Questo articolo del “The Times” di Londra del 23 Ottobre 1852 riporta un articolo del Giornale di Colonia (Kölner Zeitung) in cui il cronista tedesco, dopo aver detto dell’esecuzione del Báb per ordine del re, descrive nei particolari, inorridito, il massacro dei Babí, che affrontano una morte orrenda, dopo atroci torture, senza un grido, unicamente affermando la loro Fede.
E implora per loro il colpo di grazia, che non arriva mai. “Fortunati quelli che sono solo strangolati, lapidati o soffocati!” -esclama il cronista – e: “le truppe persiane sono macellai, non soldati!” e ancora: “anche il popolo prende parte alla mattanza”.
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PERSIAN HERETICS AND EXECUTIONERS.-The late attempt to assassinate the Shah of Persia was made by two persons who belonged to the religious sect of the Babis. This was the only confession they made in spite of the inexpressible torments of the rack, and, though their muscles writhed under redhot pincers, though their bones were crushed by screws, still their lips remained closed, and all they said was, “We are Babis.” The Babis are schismatics, and they pray to the prophet, but they profer their prayers in a manner which is somewhat different from the devotional exercises of orthodox Moslemim. This sect was founded about 15 years ago by a man of the name of Bab, whom the King ordered to be shot, and who was shot accordingly. The most devoted among his followers fled to Sengain, where they were attacked by the King’s troops. It was believed that all of them, men, women, and children had been put to the sword, and that not a single Babi could be found to disturb the equanimity of true believers; but intolerance has always the same effect, and Babi doctrines took root and spread apace, and at this moment there is not a town in the kingdom without its congregation of secret Babis. The Government adheres to the system of persecution which comes so natural to a Persian, and the heretics have consequently many opportunities to assert the purity of their faith by martyrdom.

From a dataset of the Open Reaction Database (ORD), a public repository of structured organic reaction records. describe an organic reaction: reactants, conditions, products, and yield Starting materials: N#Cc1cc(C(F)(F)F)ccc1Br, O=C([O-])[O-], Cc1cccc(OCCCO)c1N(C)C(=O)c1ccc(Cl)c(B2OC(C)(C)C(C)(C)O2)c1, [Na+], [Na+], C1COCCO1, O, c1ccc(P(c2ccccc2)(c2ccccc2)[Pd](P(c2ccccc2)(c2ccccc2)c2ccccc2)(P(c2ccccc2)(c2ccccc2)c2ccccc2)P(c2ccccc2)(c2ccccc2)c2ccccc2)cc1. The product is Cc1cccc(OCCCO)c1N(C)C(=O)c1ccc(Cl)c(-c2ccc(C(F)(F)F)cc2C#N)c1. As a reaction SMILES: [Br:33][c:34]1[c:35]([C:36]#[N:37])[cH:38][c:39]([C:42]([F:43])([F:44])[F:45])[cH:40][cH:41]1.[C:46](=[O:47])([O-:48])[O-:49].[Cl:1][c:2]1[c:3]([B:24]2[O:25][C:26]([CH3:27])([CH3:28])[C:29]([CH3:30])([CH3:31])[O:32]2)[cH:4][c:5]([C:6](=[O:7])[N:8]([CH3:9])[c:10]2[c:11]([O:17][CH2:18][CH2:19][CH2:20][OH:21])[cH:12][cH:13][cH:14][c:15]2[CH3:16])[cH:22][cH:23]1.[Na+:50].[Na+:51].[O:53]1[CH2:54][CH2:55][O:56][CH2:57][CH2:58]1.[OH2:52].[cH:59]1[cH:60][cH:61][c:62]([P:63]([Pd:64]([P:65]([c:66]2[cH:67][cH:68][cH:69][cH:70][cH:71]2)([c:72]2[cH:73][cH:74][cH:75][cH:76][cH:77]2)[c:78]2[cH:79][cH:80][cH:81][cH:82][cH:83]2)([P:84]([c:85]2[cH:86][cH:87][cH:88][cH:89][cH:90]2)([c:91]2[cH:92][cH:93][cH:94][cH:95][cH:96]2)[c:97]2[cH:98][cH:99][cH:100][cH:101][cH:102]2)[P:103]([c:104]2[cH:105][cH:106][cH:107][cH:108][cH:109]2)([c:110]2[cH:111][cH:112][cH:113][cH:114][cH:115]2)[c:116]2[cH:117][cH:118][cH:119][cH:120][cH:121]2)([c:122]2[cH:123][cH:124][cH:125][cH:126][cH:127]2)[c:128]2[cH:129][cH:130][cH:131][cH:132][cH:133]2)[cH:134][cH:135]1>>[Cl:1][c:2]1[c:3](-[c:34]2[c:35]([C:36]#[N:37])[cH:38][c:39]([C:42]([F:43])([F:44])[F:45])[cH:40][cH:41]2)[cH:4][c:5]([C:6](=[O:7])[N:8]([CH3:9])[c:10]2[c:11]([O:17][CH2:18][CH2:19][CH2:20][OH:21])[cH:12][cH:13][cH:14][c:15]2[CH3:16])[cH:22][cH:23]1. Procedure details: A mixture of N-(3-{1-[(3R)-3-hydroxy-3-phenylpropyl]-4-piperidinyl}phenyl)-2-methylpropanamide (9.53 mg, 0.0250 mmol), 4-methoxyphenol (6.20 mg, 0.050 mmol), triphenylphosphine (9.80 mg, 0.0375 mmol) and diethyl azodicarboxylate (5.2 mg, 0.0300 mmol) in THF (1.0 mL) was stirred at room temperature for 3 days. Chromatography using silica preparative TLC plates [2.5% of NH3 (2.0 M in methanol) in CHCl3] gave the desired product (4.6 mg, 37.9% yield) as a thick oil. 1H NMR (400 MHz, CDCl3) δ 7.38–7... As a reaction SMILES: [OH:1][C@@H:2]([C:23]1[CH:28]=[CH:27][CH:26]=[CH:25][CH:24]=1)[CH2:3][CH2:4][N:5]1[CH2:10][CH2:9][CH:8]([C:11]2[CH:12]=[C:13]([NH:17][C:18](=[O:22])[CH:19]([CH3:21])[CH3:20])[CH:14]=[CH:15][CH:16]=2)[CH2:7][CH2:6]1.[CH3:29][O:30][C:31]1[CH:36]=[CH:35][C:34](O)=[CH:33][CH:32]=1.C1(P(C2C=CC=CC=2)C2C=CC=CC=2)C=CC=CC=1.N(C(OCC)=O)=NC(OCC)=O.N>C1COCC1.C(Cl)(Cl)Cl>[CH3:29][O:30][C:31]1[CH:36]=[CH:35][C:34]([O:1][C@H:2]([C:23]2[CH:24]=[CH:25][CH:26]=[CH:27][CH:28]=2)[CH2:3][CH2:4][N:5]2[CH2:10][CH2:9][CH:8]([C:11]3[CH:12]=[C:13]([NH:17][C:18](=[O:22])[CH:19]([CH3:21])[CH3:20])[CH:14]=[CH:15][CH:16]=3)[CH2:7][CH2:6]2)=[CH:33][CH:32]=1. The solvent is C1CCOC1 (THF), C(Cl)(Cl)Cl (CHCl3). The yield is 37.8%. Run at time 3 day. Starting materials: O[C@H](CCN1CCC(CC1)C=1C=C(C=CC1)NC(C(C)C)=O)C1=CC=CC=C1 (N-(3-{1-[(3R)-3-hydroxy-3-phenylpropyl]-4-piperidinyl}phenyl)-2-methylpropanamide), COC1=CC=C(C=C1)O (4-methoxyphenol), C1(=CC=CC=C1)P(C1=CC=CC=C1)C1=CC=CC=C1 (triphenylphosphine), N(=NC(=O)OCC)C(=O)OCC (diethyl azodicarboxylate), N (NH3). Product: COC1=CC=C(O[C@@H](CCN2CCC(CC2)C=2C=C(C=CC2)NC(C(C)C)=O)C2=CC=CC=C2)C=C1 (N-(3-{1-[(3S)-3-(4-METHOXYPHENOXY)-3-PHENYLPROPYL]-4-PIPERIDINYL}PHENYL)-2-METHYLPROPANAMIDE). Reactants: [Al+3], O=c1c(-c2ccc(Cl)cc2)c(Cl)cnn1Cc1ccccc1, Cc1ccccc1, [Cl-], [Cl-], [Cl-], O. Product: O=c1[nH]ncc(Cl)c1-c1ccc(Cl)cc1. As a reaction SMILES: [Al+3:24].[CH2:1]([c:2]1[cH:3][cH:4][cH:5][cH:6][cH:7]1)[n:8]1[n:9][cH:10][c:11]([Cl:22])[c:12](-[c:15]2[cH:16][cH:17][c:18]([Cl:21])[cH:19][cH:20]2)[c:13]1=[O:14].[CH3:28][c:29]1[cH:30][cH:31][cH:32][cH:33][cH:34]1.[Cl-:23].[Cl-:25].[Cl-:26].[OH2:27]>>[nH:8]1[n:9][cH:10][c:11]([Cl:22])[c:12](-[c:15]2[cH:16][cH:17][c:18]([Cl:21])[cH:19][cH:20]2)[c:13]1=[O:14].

The prophet Bab himself told his disciples that the road to Paradise lay through the chamber of torture. If this be true, there is no denying it that the present Shah is very kind to the Babis, for he does his best to send them to heaven. His last decree treats of the utter extermination of the heretics. Now, considering the peculiar character of Oriental ethics, nobody could find fault with the Persians if the poor sectarians were simply and quickly put to death, but the manner in which the capital sentence is executed, the circumstances which precede the last blow, the torments which consume the body until life ends in a last horrible convulsion – these are so revolting that the very thought makes one’s blood run cold. Countless blows falling hard and fast on the backs and the feet of the unfortunates, and the singeing of the limbs with redhot irons, are mere commonplace torments, and he to whom they are applied may thank God for being treated so leniently. But look at those wretches, who, with their eyes put out, are compelled to eat their own ears, which have been cut off, and to eat them raw. Look at others, whose teeth have been broken out by the hands of the executioner offering their bare heads to the hammer which is to break their skulls. Or look at the woful spectacle of the bazaar, lighted up by heretics, whose breasts and shoulders are drilled through and made to contain burning candles. I have seen them marching through the bazaar with a band of music preceding them. Some of the candles were burnt down, and the wick and grease burnt right in the quivering flesh. Nor are these the only torments which the inventive cruelty of the Orientals has devised. They take the Babis, skin the soles of their feet, shoe them as they would shoe a horse, and after this they compel the victims to run a race. I shall never forget the scene. Not a groan had escaped him; he had borne the worst torment in gloomy silence, but now they ordered him to rise and run ; he makes an attempt, but the flesh is weaker than the mind-he staggers and falls! For mercy’s sake, give him the coup de grace, and make an end of it. No; the executioner flourishes the knout, it comes down upon the quivering feet, he leaps up, he rushes forward, and runs. That is the beginning of the end. The end itself is that the scarred, mutilated body is hung to a tree by one foot and one hand, with the head downwards, and then every person may have a shot at it. I saw bodies literally torn to pieces by not less than 150 bullets. Fortunate are those who are strangled, stoned, or suffocated; fortunate, too, are those who are tied to a cannon, or who fall under the sword, the dagger, the hammer, or the club. Not only the executioners, but also the populace, take part in this butchery. The judges now and then present some Crown officer or dignitary with a few Babis, and the Persian feels delighted and honoured by shedding the blood of a gagged and defenceless man. The infantry, cavalry, artillery, the King’s guards, the guilds of the butchers, bakers, etc. – all took part in the bloody scenes. A certain Babi was sent as a present to the officers of the garrison; the commanding general had the first cut at him, and the other officers followed, each with his sword, according to rank and seniority. The Persian troops are butchers, but not warriors. One Babi was sent to the Imaum Giume, who killed him offhand. The Islam has no notion of charity. After their death, the bodies of the Babis are cut into halves, and either nailed to the gates or thrown out to the dogs and shakals – Kölner Zeitung